After his auteur-like first independent first film Shadows, John Cassavetes stepped into the world of big studio features with this second film. A more mundane effort, Too Late Blues chronicles the career of a struggling jazz pianist going by the name John ‘Ghost’ Wakefield (Bobby Darin), who, along with his bandmates, shuffle from one no good gig to another hoping to make it big. Meanwhile, Ghost tries to hang on to his musical idealism in the face of the struggle, even if his idea of how talented he is may be out of line with how much he actually has. Ghost’s agent Benny Flowers (Everett Chambers) introduces him to the pretty wannabe jazz chanteuse Jess Polanski (Stella Stevens) who’s been getting by more on her looks than on her vocal skills. Ghost falls head over heels, and soon invites Jess to be a part of the band. Her presence helps the band win a tentative recording contract, but things turn sour after a a humiliating brawl in their local watering hole sends Ghost off seeking a solo engagement, which turns him into more of a gigolo for a Countess (Marilyn Clark) who likes to pay for the privilege to hang around musicians than anything else, while Jess, meanwhile, substitutes her income by selling herself to men at a local bar.
While Too Late Blues has some of the improvisational feel of later Cassavetes efforts, it doesn’t come across ass free and loose as most of the filmmakers films, and that may very well be a good thing. Bobby Darin, when allowed to stretch out in some of the longer scenes, does not really pull off the grittiness that Cassavetes seemed to be aiming for, and neither does Everett Chambers in his role as the cutthroat agent.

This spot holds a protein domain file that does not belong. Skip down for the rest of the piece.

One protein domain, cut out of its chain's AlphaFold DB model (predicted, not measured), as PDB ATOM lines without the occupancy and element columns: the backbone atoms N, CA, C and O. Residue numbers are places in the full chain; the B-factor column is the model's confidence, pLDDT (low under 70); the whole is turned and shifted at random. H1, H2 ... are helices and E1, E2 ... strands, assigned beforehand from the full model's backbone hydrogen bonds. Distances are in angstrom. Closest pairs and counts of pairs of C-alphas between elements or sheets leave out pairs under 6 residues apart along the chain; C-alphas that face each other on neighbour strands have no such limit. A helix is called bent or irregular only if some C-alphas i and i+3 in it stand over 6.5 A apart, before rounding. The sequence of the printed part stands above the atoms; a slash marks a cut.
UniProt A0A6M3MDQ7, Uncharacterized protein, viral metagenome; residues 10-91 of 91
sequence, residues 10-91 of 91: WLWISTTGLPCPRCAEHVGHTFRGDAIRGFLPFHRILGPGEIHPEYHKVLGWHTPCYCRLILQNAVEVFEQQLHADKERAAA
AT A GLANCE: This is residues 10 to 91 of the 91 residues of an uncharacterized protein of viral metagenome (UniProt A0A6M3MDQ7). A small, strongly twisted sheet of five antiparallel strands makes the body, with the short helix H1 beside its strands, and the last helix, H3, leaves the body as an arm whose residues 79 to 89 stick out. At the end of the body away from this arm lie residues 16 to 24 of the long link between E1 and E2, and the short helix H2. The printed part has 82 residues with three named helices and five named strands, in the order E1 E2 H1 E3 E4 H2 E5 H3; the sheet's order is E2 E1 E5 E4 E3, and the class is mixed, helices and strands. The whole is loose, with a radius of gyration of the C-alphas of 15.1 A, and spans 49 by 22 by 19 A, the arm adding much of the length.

Too Late Blues‘ running metaphor of prostituting oneself versus holding true to one’s ideals does hit home, although it is hardly a subtle one. More effective is the camerawork, courtesy of Lionel Lindon, that owes an obvious debt to the Nouvelle vague, injecting more of a sense of free form, jazz improv into the film than there may actually be. Otherwise, this one registers as one of Cassavetes’ lesser efforts.
We get a strong transfer of the black and white image on Blu-ray in this Masters of Cinema release from Eureka Entertainment. There’s very little source damage to speak of, the film grain is kept to a minimum, though still present and natural, and the contrast is relatively strong.
The monaural soundtrack is presented in LPCM 1.0 (48kHz/24-bit). There isn’t much to complain about here either. With its clear and full dialogue, with only the occasional boxiness, it captures the warmth of the jazz performances and has a reasonable amount of dynamics given the limitations.
David Cairns on Too Late Blues (1080p/24; 00:17:16)
- Booklet containing new essay on the film, New Tunes (David Sterritt ); Working Methods: A Profile on Cassavetes (Colin Young & Gideon Bachman ); “And That Ain’t All” (David Raksin ); Interview: Stella Stevens on Too Late Blues (Dean Brierly ); film credits, viewing notes, and rare photos.
The Definitive Word
A lesser early effort from one of the pioneering American independent filmmakers, John Cassavetes, this Masters of Cinema series release of Too Late Blues presents the film in a strong Blu-ray and DVD release that is still worth owning and watching, but it doesn’t reach the level of his later efforts.